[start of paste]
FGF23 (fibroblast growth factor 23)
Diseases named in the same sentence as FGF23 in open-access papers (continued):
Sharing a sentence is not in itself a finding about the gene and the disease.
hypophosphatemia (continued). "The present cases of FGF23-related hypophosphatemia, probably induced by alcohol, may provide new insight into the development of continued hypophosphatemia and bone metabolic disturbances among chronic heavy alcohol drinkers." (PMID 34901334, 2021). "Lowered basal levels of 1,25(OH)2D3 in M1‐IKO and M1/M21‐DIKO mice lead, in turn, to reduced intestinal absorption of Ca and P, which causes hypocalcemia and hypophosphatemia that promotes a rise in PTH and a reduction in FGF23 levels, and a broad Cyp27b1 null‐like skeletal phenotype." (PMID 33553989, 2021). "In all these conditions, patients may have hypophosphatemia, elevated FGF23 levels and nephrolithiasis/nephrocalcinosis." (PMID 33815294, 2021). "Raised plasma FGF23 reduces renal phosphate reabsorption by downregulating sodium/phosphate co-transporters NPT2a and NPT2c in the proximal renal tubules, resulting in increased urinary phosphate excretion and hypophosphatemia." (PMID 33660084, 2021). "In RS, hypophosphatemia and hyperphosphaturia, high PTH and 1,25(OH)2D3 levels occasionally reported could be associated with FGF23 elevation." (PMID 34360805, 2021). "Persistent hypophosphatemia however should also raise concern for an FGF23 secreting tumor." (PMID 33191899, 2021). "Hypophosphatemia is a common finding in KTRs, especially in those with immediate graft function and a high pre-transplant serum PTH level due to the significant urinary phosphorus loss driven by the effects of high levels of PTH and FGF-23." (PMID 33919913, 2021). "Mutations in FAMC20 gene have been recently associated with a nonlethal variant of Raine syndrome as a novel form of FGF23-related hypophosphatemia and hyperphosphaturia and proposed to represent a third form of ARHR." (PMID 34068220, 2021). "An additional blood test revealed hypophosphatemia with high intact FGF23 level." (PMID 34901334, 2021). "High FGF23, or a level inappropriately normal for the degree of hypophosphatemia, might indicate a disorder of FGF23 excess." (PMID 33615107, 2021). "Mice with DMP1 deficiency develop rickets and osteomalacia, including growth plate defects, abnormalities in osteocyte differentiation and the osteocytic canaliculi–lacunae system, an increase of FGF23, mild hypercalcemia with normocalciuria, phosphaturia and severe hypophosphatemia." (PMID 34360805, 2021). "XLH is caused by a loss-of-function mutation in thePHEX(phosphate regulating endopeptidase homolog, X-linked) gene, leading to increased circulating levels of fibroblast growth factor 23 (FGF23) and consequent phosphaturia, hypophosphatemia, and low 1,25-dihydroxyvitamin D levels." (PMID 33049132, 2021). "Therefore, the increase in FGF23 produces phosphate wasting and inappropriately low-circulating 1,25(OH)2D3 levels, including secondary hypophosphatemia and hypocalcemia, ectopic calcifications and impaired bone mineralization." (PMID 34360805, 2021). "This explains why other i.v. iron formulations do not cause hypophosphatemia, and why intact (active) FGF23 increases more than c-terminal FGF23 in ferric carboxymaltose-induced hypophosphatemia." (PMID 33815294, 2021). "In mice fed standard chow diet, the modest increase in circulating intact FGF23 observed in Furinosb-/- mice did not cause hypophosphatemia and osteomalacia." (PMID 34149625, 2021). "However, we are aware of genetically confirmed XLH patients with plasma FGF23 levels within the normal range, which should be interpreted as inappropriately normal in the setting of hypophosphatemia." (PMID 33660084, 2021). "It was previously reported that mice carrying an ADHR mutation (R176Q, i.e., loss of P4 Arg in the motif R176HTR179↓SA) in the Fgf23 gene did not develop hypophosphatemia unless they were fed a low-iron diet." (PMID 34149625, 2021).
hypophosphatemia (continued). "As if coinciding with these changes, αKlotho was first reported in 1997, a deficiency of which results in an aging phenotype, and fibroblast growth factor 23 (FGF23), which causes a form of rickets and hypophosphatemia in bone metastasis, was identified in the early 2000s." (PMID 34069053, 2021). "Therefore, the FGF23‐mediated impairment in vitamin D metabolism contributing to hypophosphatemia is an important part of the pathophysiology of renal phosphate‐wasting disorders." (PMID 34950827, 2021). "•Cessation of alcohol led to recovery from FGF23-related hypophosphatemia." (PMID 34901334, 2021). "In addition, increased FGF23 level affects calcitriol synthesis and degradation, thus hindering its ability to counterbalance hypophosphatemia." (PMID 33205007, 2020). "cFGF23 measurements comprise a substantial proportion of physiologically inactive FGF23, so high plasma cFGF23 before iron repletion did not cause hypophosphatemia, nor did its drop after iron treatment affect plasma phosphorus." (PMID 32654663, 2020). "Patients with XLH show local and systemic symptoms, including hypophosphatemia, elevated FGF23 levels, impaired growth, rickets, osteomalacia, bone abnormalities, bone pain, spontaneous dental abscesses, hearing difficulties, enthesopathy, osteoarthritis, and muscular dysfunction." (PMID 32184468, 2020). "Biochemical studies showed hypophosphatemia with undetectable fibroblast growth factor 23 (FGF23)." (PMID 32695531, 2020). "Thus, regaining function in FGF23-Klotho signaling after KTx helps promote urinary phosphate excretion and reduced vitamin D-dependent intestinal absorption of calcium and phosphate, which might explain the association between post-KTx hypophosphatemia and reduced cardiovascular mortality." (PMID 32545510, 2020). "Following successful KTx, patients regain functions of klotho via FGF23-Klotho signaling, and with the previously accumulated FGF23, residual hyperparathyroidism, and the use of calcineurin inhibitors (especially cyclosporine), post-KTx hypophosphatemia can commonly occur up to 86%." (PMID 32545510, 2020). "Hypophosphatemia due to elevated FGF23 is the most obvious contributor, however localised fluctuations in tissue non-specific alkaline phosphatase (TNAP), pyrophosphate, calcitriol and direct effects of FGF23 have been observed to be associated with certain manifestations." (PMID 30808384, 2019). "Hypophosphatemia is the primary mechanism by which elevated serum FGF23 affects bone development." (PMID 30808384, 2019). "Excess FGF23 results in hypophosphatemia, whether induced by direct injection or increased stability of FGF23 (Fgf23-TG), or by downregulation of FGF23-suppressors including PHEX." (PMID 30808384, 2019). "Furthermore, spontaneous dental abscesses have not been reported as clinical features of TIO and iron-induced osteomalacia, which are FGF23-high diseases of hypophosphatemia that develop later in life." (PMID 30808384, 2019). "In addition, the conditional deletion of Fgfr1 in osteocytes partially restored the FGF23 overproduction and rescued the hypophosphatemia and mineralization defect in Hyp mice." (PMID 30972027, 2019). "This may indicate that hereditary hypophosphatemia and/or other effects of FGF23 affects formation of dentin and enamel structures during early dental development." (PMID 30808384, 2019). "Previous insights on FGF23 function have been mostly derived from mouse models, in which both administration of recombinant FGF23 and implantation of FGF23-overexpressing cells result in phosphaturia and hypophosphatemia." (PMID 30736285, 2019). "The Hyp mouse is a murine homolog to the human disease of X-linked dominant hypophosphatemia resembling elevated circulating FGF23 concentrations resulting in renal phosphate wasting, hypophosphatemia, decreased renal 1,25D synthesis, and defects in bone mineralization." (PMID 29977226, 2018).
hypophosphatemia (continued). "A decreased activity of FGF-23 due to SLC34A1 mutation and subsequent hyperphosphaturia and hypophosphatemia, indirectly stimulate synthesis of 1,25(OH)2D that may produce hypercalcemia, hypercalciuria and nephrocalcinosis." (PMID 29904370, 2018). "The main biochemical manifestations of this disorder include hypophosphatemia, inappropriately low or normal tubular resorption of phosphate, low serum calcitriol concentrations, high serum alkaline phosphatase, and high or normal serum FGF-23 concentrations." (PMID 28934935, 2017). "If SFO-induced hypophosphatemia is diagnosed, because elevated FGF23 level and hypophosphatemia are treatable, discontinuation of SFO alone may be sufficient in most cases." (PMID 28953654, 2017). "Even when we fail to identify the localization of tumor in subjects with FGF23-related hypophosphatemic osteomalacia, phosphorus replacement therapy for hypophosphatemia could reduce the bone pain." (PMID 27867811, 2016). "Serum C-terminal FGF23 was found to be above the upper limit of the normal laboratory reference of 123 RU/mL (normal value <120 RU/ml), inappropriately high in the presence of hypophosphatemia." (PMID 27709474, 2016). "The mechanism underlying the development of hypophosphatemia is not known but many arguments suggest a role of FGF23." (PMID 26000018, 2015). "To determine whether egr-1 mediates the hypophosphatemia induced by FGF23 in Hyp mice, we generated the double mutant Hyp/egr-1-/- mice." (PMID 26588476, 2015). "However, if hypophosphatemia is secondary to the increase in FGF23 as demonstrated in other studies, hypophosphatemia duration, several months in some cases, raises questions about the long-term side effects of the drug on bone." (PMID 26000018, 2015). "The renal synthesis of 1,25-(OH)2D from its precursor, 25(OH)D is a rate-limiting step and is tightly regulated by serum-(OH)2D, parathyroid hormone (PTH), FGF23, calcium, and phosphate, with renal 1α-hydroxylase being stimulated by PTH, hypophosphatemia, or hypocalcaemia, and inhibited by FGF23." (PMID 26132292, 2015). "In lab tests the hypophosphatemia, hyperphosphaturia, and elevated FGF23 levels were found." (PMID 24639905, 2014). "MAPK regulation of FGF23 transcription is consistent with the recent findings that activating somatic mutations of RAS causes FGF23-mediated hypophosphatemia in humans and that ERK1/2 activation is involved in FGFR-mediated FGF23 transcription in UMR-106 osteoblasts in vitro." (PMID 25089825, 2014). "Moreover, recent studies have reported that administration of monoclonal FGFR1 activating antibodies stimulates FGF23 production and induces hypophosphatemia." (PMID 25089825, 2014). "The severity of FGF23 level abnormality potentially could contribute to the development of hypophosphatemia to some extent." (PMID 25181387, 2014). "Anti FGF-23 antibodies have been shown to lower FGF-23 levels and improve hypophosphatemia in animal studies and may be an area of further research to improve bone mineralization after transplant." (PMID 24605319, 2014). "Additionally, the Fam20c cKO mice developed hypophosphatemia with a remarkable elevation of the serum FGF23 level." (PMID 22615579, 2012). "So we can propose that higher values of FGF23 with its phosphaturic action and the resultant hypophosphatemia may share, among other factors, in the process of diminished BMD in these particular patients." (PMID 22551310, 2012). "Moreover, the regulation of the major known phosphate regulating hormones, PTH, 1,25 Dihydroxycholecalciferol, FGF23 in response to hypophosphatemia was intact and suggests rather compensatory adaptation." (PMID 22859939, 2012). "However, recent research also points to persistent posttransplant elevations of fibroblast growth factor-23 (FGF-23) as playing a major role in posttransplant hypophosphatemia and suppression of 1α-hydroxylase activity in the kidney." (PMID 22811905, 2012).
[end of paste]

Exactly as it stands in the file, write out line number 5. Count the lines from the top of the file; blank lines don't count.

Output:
hypophosphatemia (continued). "As if coinciding with these changes, αKlotho was first reported in 1997, a deficiency of which results in an aging phenotype, and fibroblast growth factor 23 (FGF23), which causes a form of rickets and hypophosphatemia in bone metastasis, was identified in the early 2000s." (PMID 34069053, 2021). "Therefore, the FGF23‐mediated impairment in vitamin D metabolism contributing to hypophosphatemia is an important part of the pathophysiology of renal phosphate‐wasting disorders." (PMID 34950827, 2021). "•Cessation of alcohol led to recovery from FGF23-related hypophosphatemia." (PMID 34901334, 2021). "In addition, increased FGF23 level affects calcitriol synthesis and degradation, thus hindering its ability to counterbalance hypophosphatemia." (PMID 33205007, 2020). "cFGF23 measurements comprise a substantial proportion of physiologically inactive FGF23, so high plasma cFGF23 before iron repletion did not cause hypophosphatemia, nor did its drop after iron treatment affect plasma phosphorus." (PMID 32654663, 2020). "Patients with XLH show local and systemic symptoms, including hypophosphatemia, elevated FGF23 levels, impaired growth, rickets, osteomalacia, bone abnormalities, bone pain, spontaneous dental abscesses, hearing difficulties, enthesopathy, osteoarthritis, and muscular dysfunction." (PMID 32184468, 2020). "Biochemical studies showed hypophosphatemia with undetectable fibroblast growth factor 23 (FGF23)." (PMID 32695531, 2020). "Thus, regaining function in FGF23-Klotho signaling after KTx helps promote urinary phosphate excretion and reduced vitamin D-dependent intestinal absorption of calcium and phosphate, which might explain the association between post-KTx hypophosphatemia and reduced cardiovascular mortality." (PMID 32545510, 2020). "Following successful KTx, patients regain functions of klotho via FGF23-Klotho signaling, and with the previously accumulated FGF23, residual hyperparathyroidism, and the use of calcineurin inhibitors (especially cyclosporine), post-KTx hypophosphatemia can commonly occur up to 86%." (PMID 32545510, 2020). "Hypophosphatemia due to elevated FGF23 is the most obvious contributor, however localised fluctuations in tissue non-specific alkaline phosphatase (TNAP), pyrophosphate, calcitriol and direct effects of FGF23 have been observed to be associated with certain manifestations." (PMID 30808384, 2019). "Hypophosphatemia is the primary mechanism by which elevated serum FGF23 affects bone development." (PMID 30808384, 2019). "Excess FGF23 results in hypophosphatemia, whether induced by direct injection or increased stability of FGF23 (Fgf23-TG), or by downregulation of FGF23-suppressors including PHEX." (PMID 30808384, 2019). "Furthermore, spontaneous dental abscesses have not been reported as clinical features of TIO and iron-induced osteomalacia, which are FGF23-high diseases of hypophosphatemia that develop later in life." (PMID 30808384, 2019). "In addition, the conditional deletion of Fgfr1 in osteocytes partially restored the FGF23 overproduction and rescued the hypophosphatemia and mineralization defect in Hyp mice." (PMID 30972027, 2019). "This may indicate that hereditary hypophosphatemia and/or other effects of FGF23 affects formation of dentin and enamel structures during early dental development." (PMID 30808384, 2019). "Previous insights on FGF23 function have been mostly derived from mouse models, in which both administration of recombinant FGF23 and implantation of FGF23-overexpressing cells result in phosphaturia and hypophosphatemia." (PMID 30736285, 2019). "The Hyp mouse is a murine homolog to the human disease of X-linked dominant hypophosphatemia resembling elevated circulating FGF23 concentrations resulting in renal phosphate wasting, hypophosphatemia, decreased renal 1,25D synthesis, and defects in bone mineralization." (PMID 29977226, 2018).